Sea Shepherd Captain Paul Watson
Survives Shooting Attempt in Antarctica
Sea Shepherd News
07. March 2008
Today around 3:45pm Australian Eastern Standard Time in the
Australian Exclusive Economic Zone of Antarctica, an attempt was
made on the life of Paul Watson, Captain of the Sea Shepherd
vessel Steve Irwin.
A single bullet was fired by what must have been an expert
marksman at Paul’s chest, which embedded in his Kevlar vest and
also damaged a metal badge worn behind the vest. Fortunately, this
stopped the bullet penetrating his flesh.
The ships’ doctor was emphatic that without protection, the shot
would have been lethal.
At the time the shot was fired, the Japanese whaling vessel
Nisshin Maru was moving parallel to the Steve Irwin in stormy seas.
The high level of movement indicates that the shot must have been
fired by an expert.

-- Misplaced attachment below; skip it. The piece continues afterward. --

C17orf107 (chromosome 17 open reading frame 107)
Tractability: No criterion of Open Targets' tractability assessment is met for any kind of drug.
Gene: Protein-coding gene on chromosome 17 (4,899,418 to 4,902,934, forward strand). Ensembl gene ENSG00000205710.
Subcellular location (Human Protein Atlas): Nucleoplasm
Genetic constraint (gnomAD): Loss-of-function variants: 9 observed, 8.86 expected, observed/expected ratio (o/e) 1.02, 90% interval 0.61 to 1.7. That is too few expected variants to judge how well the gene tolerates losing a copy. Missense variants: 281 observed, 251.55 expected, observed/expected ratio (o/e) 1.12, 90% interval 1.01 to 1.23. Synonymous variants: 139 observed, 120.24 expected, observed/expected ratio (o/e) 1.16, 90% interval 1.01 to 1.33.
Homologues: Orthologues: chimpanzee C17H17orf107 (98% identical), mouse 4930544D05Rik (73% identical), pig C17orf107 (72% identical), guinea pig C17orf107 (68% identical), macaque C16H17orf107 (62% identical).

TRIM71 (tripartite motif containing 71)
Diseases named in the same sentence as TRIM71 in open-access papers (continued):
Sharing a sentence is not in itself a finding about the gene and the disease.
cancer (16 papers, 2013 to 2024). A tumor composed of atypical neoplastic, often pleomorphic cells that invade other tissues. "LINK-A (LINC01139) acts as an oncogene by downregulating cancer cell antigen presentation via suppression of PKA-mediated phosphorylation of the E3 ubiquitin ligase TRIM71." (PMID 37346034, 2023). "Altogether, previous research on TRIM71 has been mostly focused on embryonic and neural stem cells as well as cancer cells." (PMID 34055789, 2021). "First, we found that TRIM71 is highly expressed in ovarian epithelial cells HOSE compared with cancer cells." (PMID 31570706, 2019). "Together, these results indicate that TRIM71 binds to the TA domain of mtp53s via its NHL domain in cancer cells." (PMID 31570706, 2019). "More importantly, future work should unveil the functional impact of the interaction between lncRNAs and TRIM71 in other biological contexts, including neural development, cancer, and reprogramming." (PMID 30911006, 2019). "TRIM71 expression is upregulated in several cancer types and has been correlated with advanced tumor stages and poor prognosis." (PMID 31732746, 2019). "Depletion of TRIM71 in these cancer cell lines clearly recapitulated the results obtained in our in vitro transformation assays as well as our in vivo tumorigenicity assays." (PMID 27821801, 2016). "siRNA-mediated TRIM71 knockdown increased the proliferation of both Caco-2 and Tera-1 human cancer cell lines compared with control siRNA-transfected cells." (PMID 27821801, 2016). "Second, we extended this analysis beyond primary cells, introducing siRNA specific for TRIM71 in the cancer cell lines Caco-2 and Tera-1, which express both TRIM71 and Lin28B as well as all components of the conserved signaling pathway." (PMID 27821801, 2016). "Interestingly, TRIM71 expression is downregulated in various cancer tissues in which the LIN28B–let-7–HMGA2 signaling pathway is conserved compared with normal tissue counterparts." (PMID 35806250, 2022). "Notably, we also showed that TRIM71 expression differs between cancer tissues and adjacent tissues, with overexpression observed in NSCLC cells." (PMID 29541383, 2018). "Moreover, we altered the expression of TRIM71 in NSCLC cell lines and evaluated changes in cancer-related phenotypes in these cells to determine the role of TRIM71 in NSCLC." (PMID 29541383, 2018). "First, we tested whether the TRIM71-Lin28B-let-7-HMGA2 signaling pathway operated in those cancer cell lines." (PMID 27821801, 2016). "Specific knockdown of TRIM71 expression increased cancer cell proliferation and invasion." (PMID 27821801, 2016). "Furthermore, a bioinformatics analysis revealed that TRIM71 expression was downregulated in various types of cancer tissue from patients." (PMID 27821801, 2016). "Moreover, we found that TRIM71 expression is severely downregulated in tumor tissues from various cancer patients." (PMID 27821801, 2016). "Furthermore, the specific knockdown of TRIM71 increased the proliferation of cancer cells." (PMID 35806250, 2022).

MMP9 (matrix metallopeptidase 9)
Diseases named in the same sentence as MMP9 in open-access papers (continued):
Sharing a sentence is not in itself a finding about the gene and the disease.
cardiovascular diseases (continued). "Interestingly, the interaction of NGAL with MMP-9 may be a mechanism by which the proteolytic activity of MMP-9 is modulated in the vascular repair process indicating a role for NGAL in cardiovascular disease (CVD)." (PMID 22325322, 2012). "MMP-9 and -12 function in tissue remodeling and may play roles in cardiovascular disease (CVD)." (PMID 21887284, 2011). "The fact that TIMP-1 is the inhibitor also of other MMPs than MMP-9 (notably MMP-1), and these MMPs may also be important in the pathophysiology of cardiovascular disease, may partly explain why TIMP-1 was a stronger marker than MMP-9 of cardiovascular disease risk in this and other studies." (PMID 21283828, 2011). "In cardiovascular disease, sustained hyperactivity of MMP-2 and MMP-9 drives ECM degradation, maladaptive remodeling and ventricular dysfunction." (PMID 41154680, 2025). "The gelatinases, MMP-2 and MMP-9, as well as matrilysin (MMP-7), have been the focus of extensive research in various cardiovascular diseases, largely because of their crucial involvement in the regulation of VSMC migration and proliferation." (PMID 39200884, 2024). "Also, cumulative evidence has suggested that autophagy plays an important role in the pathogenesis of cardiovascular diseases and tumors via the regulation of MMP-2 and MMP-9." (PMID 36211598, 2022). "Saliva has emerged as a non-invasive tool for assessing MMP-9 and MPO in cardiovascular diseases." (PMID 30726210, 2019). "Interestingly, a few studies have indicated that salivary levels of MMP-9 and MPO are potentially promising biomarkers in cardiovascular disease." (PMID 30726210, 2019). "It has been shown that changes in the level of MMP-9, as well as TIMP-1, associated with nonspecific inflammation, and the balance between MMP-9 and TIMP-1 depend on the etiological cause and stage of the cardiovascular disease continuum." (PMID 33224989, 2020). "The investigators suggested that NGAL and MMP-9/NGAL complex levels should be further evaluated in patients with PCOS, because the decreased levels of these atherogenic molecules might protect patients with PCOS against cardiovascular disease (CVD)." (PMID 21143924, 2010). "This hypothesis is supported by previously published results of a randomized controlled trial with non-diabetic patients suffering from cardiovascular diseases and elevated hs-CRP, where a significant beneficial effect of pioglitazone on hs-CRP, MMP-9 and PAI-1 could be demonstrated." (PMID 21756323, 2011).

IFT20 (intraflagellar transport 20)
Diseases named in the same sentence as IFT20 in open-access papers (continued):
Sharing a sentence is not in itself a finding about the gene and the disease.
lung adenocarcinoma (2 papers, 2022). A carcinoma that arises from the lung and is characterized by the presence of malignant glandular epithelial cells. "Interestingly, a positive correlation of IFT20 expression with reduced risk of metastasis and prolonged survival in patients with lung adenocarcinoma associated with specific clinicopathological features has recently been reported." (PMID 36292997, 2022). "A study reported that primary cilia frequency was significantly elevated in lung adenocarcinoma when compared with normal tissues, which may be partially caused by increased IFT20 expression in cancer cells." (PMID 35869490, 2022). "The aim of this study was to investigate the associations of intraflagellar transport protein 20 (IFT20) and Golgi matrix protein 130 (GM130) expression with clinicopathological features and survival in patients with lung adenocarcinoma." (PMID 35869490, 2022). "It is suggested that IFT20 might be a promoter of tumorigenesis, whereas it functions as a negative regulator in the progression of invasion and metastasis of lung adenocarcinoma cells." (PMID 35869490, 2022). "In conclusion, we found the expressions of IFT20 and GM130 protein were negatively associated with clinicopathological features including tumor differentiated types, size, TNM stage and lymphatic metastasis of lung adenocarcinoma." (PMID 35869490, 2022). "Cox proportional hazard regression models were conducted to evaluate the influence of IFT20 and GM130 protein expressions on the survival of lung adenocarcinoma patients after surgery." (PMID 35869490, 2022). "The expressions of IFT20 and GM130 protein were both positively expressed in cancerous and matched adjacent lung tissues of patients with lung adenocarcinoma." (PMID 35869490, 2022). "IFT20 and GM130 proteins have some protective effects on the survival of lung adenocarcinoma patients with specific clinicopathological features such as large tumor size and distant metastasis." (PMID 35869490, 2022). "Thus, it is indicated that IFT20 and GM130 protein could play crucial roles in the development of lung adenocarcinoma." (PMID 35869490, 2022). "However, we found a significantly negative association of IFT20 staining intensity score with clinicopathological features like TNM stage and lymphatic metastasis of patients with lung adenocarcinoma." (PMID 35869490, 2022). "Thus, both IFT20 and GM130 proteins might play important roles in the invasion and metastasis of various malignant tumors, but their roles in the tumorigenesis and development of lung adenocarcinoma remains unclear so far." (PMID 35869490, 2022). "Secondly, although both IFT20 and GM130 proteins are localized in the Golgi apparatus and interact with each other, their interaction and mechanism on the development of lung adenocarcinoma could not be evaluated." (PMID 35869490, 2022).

The Steve Irwin continues to track the Nisshin Maru west after it
altered its northerly course.
We have received verbal confirmation that the Australian Embassy
has been advised by the Japanese that a crew member on board the
Nisshin Maru fired “warning” shots. In addition to the lead bullet
lodged in Captain Watson’s Kevlar vest, up to seven flash grenades
were also hurled by armed Japanese Coast Guard Officers, injuring
two other Steve Irwin crew members.
Captain Watson is now in a comfortable condition, and no whales
are being slaughtered in the name of bogus research by these
No warning was given that a bullet would be fired.
Video and still footage is now available in our Migaloo section.
The questions that need to be asked are who fired this shot, and
who gave the authority to do it?
Report from Peter Brown, 1st Officer on board the Steve Irwin